Armenia: Iraqi-Armenian Refugees Looking to Move On

The reverberations from US President Barack Obama’s recent declaration on the end of US combat operations in Iraq are being felt in Armenia. Hopes are rising among hundreds of Iraqi-Armenian refugees that they might soon be able to return to Iraq and regain a sense of economic security that has remained elusive in Armenia.

“In Iraq, we felt more masters of the country than we do here,” said Arshaluis Eghiazarian, an Iraqi-Armenian refugee who formerly worked as an energy company manager in Baghdad.

Prior to the US-led invasion in 2003, about 25,000 ethnic Armenians called Iraq home, according to the National Administration of the Armenian Community in Iraq, a Diaspora organization. Today, approximately 8,000 ethnic Armenians remain; most in Baghdad, with some population clusters in northern Iraq.

When fighting erupted, thousands of Iraqi Armenians opted to take advantage of Armenian Embassy’s offer to gain refuge in Armenia. The refugee experience proved hard for many, however. Most had difficulty finding jobs, and had trouble adapting to the new customs that they encountered in Armenia. As a result, the majority are hoping to resettle in third countries. And now returning to Iraq is another possibility.

Armenia currently has an official unemployment rate of 7.3 percent; a number that some researchers believe is actually closer to 27 percent. While jobs are scarce, the cost of essential goods and services, especially food, keep on rising. The negative economic trends are a major reason why refugees like Eghiazarian expressed mostly bitterness about their experience so far in Armenia.

Among the 26 Iraqi-Armenian families living in one apartment building in the village of Darbnik, a hamlet of 1,300 people eight kilometers from Yerevan, some blamed the United States for its intervention in Iraq, while others praised Washington for promoting democratic reforms. Regardless of their stance toward the US intervention, though, all of those interviewed recalled their lives under Saddam Hussein as a time of relative bliss.

“If not for the war, we would never have left Iraq,” said Mouna Barseghian, a mother of five, whose family moved to Armenia from Baghdad in 2004.

The three-storey apartment building where Barseghian and 150 other Iraqi-Armenians live was renovated with the assistance of the UN High Commissioner for Refugees and Viva-Cell-MTS, Armenia’s largest mobile phone operator. The refugee families were given full ownership of their apartments in 2009.

While thankful for their 70-square-meter flat, the Barseghians claimed that their Darbnik apartment was as big as the lobby of the Baghdad mansion they say they used to own. They complained about Darbnik’s dirt roads and lack of public transportation, but acknowledged that their lives were safer in this village than in Iraq.

“At least we know that if we go out, we’ll come back,” said Barseghian. Nonetheless, she complained, “living is expensive, wages low.” Barseghian’s husband works as a communications engineer, but she alleged the family could not make ends meet on his salary.

Since 2003, the UNHCR and Save the Children have provided monthly financial assistance and clothing vouchers, plus classes to give Iraqi-Armenian refugees needed language and job-hunting skills. This year, Save the Children also started a project to provide refugee families with farm animals. “If not for the UN and Save the Children programs and their assistance, we wouldn’t have survived,” Barseghian claimed.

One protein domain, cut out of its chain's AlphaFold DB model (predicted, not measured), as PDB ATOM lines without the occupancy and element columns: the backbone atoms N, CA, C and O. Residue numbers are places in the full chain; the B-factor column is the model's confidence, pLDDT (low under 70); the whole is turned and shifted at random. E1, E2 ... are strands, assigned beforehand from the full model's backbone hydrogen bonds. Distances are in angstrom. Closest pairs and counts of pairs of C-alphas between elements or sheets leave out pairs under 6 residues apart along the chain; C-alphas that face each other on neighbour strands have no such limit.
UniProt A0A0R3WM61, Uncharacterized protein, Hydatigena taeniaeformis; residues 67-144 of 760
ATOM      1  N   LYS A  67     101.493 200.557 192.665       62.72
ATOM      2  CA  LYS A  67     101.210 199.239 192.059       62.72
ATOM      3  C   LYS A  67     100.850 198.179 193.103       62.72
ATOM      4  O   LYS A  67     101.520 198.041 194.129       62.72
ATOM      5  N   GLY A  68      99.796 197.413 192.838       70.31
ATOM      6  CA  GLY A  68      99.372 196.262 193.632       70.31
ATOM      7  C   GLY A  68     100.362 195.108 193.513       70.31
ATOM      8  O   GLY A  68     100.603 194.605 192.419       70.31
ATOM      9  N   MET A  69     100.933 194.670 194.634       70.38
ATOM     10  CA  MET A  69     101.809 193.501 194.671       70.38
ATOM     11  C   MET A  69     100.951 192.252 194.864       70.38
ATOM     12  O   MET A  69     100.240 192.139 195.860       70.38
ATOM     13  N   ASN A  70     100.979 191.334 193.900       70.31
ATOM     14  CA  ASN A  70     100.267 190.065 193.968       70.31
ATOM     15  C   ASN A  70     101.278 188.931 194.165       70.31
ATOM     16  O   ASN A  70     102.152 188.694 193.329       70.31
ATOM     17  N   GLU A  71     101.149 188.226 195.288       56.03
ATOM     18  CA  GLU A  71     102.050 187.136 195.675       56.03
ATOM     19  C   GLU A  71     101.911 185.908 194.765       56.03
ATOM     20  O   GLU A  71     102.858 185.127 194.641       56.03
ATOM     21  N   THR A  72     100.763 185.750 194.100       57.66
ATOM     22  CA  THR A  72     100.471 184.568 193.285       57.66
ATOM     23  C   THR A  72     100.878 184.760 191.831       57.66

The Armenian Migration Service has also provided assistance to help integrate Iraqi- Armenian refugees. Meanwhile, the Ministry of Diaspora plans to offer language training and job training opportunities to facilitate employment.

Azat Khachatrian, the village head in Darbnik, whose population is mostly made up of ethnic Armenian refugees from Azerbaijan, suggested that Iraqi-Armenians have had a far easier transition than that experienced by other refugee groups.

“Many Iraqi Armenians are in a better condition now than compared to the Armenians who fled from Azerbaijan two decades ago,” Khachatrian said, in reference to the 1988-1994 conflict with Azerbaijan over the Nagorno-Karabakh. “They were given newly restored apartments quite quickly. Their employment issues are being solved; it’s easier since the majority of them are craftsmen.”

Nonetheless most Iraqi-Armenians are eager to leave, said Vigen Ktikian, vice-president of the Iraqi-Armenian Union of Armenia. “It’s natural. Even locals do not have jobs here, and it is even more difficult for Iraqi-Armenians” who may not be as familiar with the language and customs, said Ktikian. “The best dentist in Baghdad, with a large clientele there, is now unemployed here.”

Reminiscing about a 100,000-dinar [about $85] bonus she once received from Saddam Hussein for a good job performance, refugee Eghiazarian mulled over the trade-off between being safe and being back home. “Our life turned upside down, but now I am thinking that if we are going to [experience hardship in Armenia], I’d rather we die of a bomb explosion in Iraq,” she said.

Iraqi-Armenians who have had better economic luck in Armenia are naturally not as eager to leave. Thirty-five-year-old Ani Margarian’s husband and his brothers have set up a successful car repair service in Yerevan. After four years in Armenia, Margarian says her family has adapted to their new life. “It seemed [at first] that government should have done more then they did, but now I understand that the country has so many problems,” said Margarian. “[W]e have settled here and it is safe. … So I won’t go back.”

Gayane Abrahamyan is a reporter for ArmeniaNow.com in Yerevan.

Armenia: Iraqi-Armenian Refugees Looking to Move On

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